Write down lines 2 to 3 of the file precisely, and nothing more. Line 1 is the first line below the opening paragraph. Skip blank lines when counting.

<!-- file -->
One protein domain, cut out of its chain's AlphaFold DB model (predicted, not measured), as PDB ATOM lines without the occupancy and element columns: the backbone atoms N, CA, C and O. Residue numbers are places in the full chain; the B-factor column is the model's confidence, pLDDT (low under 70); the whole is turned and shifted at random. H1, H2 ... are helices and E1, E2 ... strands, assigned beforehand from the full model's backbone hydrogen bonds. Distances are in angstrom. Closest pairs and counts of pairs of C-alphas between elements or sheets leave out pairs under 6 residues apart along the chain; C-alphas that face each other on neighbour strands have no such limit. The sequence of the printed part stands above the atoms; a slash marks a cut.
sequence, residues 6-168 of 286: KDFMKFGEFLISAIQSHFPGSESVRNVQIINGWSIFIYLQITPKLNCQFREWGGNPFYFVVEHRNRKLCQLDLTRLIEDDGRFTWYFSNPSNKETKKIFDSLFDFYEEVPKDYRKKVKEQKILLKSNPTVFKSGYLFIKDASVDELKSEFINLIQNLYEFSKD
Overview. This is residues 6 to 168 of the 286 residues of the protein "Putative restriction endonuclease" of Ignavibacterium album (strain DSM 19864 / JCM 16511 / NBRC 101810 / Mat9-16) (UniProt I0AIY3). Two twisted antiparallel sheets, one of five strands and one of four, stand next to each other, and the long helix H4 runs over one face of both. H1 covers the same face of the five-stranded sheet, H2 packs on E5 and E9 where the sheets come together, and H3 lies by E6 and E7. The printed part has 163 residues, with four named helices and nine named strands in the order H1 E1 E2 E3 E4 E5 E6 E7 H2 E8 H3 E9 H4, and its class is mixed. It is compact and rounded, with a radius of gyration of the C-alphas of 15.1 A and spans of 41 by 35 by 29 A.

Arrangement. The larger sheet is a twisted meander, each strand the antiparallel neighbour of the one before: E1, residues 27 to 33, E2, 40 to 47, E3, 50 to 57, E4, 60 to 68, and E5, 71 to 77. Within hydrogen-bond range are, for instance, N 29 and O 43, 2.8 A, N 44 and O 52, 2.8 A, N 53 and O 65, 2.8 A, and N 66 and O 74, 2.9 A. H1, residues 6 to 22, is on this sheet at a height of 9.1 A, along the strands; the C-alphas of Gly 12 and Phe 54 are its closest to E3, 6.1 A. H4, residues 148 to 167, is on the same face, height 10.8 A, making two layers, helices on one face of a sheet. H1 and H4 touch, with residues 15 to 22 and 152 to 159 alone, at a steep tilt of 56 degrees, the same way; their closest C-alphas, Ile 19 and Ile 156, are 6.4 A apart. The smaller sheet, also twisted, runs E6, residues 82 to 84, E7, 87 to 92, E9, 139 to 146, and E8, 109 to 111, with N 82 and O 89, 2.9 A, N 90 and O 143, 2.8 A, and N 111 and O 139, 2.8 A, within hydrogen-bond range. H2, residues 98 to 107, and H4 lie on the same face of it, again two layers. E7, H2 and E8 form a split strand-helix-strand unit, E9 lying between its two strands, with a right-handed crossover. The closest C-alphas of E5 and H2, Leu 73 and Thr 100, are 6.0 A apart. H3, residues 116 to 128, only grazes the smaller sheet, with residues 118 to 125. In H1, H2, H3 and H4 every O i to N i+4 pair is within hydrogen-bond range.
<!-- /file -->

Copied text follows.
Overview. This is residues 6 to 168 of the 286 residues of the protein "Putative restriction endonuclease" of Ignavibacterium album (strain DSM 19864 / JCM 16511 / NBRC 101810 / Mat9-16) (UniProt I0AIY3). Two twisted antiparallel sheets, one of five strands and one of four, stand next to each other, and the long helix H4 runs over one face of both. H1 covers the same face of the five-stranded sheet, H2 packs on E5 and E9 where the sheets come together, and H3 lies by E6 and E7. The printed part has 163 residues, with four named helices and nine named strands in the order H1 E1 E2 E3 E4 E5 E6 E7 H2 E8 H3 E9 H4, and its class is mixed. It is compact and rounded, with a radius of gyration of the C-alphas of 15.1 A and spans of 41 by 35 by 29 A.

Arrangement. The larger sheet is a twisted meander, each strand the antiparallel neighbour of the one before: E1, residues 27 to 33, E2, 40 to 47, E3, 50 to 57, E4, 60 to 68, and E5, 71 to 77. Within hydrogen-bond range are, for instance, N 29 and O 43, 2.8 A, N 44 and O 52, 2.8 A, N 53 and O 65, 2.8 A, and N 66 and O 74, 2.9 A. H1, residues 6 to 22, is on this sheet at a height of 9.1 A, along the strands; the C-alphas of Gly 12 and Phe 54 are its closest to E3, 6.1 A. H4, residues 148 to 167, is on the same face, height 10.8 A, making two layers, helices on one face of a sheet. H1 and H4 touch, with residues 15 to 22 and 152 to 159 alone, at a steep tilt of 56 degrees, the same way; their closest C-alphas, Ile 19 and Ile 156, are 6.4 A apart. The smaller sheet, also twisted, runs E6, residues 82 to 84, E7, 87 to 92, E9, 139 to 146, and E8, 109 to 111, with N 82 and O 89, 2.9 A, N 90 and O 143, 2.8 A, and N 111 and O 139, 2.8 A, within hydrogen-bond range. H2, residues 98 to 107, and H4 lie on the same face of it, again two layers. E7, H2 and E8 form a split strand-helix-strand unit, E9 lying between its two strands, with a right-handed crossover. The closest C-alphas of E5 and H2, Leu 73 and Thr 100, are 6.0 A apart. H3, residues 116 to 128, only grazes the smaller sheet, with residues 118 to 125. In H1, H2, H3 and H4 every O i to N i+4 pair is within hydrogen-bond range.